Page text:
### Application of the model to protein over-production: over-expression of DsRed2

Our results revealed that modification of only eight nucleotides upstream of the start codon dramatically changed the secondary structure of the RDS region, resulting in an approximately 10-fold increase in protein expression compared to that of DsRed2-L (Figure 8). This increased expression resulted from a large change in the RDS-exposure probability: DsRed2-H had an overall RDS-exposure probability of 2.12 × 10^{-5}, whereas the exposure probability of DsRed2-L was six orders of magnitude lower, at 2.78 × 10^{-11}, due to differences in the stem-loop structures (Figure 8B). Although DsRed2-H could form a more stable mRNA-ribosome complex than DsRed2-L, the difference in hybridization energy did not significantly change ribosome recruitment compared with the change in the overall RDS-exposure probability. The RRS-hybridization energies of DsRed2-H and DsRed2-L were -9.3 kcal/mol and -8.6 kcal/mol, respectively. Consequently, our model suggests that the variation in RDS secondary structure induced by our model-directed mutations caused a significant change in DsRed2 protein expression.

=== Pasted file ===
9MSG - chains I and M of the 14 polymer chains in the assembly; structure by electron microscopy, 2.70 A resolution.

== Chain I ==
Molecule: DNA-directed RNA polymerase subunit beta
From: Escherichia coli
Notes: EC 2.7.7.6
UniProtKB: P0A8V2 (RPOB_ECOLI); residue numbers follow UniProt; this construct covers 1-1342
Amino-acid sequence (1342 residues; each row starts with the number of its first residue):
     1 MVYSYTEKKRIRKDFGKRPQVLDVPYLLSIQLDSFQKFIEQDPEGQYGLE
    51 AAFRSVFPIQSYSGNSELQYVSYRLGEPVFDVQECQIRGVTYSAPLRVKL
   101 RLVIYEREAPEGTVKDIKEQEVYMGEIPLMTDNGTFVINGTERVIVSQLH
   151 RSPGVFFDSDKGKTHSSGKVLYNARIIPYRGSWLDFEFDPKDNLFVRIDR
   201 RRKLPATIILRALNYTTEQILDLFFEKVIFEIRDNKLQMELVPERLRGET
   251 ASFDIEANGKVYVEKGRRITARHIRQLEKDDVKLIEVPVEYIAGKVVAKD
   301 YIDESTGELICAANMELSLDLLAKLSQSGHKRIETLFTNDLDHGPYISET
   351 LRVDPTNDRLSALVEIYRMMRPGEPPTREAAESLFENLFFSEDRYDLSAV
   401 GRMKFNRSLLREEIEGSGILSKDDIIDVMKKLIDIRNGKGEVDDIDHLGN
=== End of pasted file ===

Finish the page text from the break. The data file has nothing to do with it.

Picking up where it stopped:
## Conclusions

We herein describe a mathematical model for estimating mRNA translational efficiency based on the effect of RDS secondary structures and the RRS-hybridization events that occur during translation initiation. We confirmed the validity of our model using previously reported expression data, and further confirmed our model experimentally using computationally designed synthetic RDS sequences ligated to *luxR*. The experimentally determined gene expression levels of the synthetic RDS sequences were consistent with the efficiencies targeted by our model; the correlation coefficient (*R*^{